I agree with you that plenty of children can be turned into competent musicians if you force them to practice.
What I’m saying is that the children who truly love music—art—science—math—for whom it is the interest and the passion—they will discover it and chase it and master it without you forcing them to sit down for an hour of practice every afternoon.
If you don’t believe me, you shouldn’t unschool. You will be miserable, and you will make your children miserable with your inconsistency and lack of confidence in themselves.
OK. Enough philosophy. What you all want to know is, what does unschooling look like on a daily basis? And I’ll give you a few examples from my family, but before I do I want to talk about scheduling, routines and rhythms.
For me, unschooling does not equal unscheduling. It does not mean not knowing what the hell we’re going to do tomorrow or next week or next month in all aspects of our lives. It does not mean waking up Monday morning, rolling out of bed at 11 a.m.—that’s only in my fantasies, sigh—and saying, “Gee, I wonder what we’re going to do today?”
I work, my kids’ daddy works, our work demands introduce a fair bit of deadline-driven chaos into our lives, and all of my children do better in the context of some sort of predictable schedule. One of the things that worries me most when people first discover unschooling is that they turn it into this Religion of Freedom in which nothing is planned, all is chaos… and everyone is miserable. Some people do great when everything in their lives is unplanned and unpredictable.
I am not one of them, and neither are any of my children.
And so—no unscheduling in my life. Our life, and our unschooling practice, has a definite rhythm. It’s a responsive rhythm rather than a rigid one, but there’s a definite routine.
The main anchors of our daily routine are, frankly, about me, and not the kids. When I get up in the morning, the first thing I do is write for 30 minutes. This is my meditation, my religious practice, my work, my everything—no matter what else happens in my day, this is what I must do. Then, I check in with the kids to make sure they’ve eaten—keep in mind my kids are 14, 11 and almost 7 now—and I make sure they’re settled into doing something—it’s summer still in our world so that something generally involves being outside with their friends—and then I go back and try to wring at least another hour of time, sometimes two for my work.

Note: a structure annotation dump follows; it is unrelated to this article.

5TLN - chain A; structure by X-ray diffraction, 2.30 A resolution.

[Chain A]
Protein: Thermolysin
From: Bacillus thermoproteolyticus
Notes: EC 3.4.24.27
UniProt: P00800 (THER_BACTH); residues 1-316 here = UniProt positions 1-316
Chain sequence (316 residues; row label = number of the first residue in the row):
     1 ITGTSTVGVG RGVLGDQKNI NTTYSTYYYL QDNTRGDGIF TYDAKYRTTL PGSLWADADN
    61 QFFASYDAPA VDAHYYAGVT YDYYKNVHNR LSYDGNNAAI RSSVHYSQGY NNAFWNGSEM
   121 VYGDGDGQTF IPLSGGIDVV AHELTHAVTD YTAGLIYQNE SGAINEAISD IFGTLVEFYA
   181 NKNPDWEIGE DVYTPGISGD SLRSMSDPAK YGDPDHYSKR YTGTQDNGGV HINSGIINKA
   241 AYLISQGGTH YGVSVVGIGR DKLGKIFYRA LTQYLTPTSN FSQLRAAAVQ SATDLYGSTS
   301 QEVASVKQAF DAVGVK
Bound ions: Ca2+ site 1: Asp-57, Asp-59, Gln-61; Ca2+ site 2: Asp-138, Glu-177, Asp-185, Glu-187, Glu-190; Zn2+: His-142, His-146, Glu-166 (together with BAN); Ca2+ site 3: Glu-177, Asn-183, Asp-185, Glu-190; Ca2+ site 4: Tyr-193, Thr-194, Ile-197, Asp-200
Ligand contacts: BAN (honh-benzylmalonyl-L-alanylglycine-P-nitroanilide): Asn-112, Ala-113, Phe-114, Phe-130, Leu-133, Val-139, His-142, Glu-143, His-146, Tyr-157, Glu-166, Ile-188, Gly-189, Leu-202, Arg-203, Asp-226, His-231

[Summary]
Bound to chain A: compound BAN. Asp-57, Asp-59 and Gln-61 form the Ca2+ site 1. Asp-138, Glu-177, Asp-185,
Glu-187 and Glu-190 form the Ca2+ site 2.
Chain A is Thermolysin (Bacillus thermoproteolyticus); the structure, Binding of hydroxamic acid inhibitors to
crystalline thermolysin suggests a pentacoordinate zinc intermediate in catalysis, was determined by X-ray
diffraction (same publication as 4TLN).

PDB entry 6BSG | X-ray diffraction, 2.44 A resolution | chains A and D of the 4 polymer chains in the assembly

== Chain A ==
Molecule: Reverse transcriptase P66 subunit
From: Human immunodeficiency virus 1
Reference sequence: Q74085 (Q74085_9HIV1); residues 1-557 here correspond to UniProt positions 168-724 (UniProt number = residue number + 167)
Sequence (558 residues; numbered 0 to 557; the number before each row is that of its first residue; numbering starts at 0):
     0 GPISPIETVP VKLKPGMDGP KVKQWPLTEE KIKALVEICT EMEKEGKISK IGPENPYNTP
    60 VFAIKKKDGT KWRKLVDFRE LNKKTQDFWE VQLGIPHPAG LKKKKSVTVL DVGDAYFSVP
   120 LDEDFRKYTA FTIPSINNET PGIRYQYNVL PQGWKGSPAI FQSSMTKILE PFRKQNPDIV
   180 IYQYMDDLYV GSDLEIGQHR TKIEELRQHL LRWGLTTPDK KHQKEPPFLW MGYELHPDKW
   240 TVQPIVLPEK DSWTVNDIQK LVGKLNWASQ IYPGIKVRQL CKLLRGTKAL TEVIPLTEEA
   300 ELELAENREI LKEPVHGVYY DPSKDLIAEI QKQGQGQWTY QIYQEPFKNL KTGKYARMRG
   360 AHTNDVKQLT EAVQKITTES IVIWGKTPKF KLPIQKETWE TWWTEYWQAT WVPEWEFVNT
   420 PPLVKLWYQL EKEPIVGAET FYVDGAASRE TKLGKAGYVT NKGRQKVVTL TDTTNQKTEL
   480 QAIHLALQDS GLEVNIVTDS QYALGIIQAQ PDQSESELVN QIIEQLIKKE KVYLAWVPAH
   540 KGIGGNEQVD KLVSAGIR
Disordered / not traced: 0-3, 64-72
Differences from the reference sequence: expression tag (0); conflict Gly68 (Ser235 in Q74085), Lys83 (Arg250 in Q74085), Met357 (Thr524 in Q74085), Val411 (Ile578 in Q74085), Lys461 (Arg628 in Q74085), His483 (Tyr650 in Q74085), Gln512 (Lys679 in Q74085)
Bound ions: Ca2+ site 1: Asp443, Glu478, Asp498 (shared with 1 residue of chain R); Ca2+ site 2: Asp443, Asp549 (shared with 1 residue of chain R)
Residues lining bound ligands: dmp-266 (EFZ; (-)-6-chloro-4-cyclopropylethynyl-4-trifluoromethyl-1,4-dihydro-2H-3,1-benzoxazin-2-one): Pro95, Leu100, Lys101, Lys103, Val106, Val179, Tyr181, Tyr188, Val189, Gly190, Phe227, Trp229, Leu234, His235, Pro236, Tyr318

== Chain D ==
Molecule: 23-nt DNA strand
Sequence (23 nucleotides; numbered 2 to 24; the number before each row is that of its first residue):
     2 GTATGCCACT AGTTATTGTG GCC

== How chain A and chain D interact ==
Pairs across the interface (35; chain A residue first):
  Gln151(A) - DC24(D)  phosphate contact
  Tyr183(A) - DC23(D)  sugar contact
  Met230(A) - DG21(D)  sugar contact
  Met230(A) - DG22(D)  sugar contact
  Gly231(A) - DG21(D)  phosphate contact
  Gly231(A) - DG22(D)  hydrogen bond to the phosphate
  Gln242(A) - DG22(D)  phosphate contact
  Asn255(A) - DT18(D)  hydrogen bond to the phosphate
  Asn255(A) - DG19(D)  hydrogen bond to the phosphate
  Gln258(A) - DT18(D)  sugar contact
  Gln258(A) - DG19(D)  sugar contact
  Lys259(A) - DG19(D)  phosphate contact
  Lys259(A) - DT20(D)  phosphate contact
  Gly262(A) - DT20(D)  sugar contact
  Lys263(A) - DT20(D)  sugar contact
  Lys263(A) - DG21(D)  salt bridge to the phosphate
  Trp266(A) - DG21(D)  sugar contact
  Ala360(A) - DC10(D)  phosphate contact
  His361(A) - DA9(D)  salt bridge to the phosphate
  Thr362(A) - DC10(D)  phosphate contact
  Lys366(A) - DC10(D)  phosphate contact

Then I turn my attention back to the kids. Feed them second breakfast or first lunch—anyone else’s kids just never stop eating—and be available to them if they need me for something. This would be the time that I do math with 11 year old, or she’ll show me her latest modeling clay project or something, or my seven year old will want to show me his Lego project. Or we might read. Or we’ve made plans, or make plans to go somewhere interesting in the city, alone or with friends.
I have a teenager now, and he sleeps until late, and when he wakes up, I try to be present and not distracted to just hang with him for a bit. He and I are trying to get into the habit of doing math each afternoon for 15-30 minutes—he’s very math/science/engineering focused, and he’ll probably want to do some on-line math courses soon, so we’re working on establishing those habits. How does this fit into an unschooling philosophy? See, this is something he wants to do—this awareness and desire came at an age at which it made sense to him that certain building blocks had to be in place first—and so, we’re doing it.
By the way, after not doing any math, at all, until my eldest was 11 or 12, we breezed through grade 2, 3 and 4 level math in 17 days—I kept track—and then grade 5 took a little longer, 21 days. And then we took a break for almost year, reviewed everything in a week, and he keeps on plugging away at it. And he’s the one who reminds me we’ve skipped too many days.
When he’s not doing that, by the way, all he does is play video games. And run. And listen to audiobooks. And watch Youtube vloggers. And run. And play video games. And Skype with friends. And make cookies from scratch. And run to the Y to go for a swim. And look up tutorials on how to set up servers, hack mods or optimize his computer to better play video games.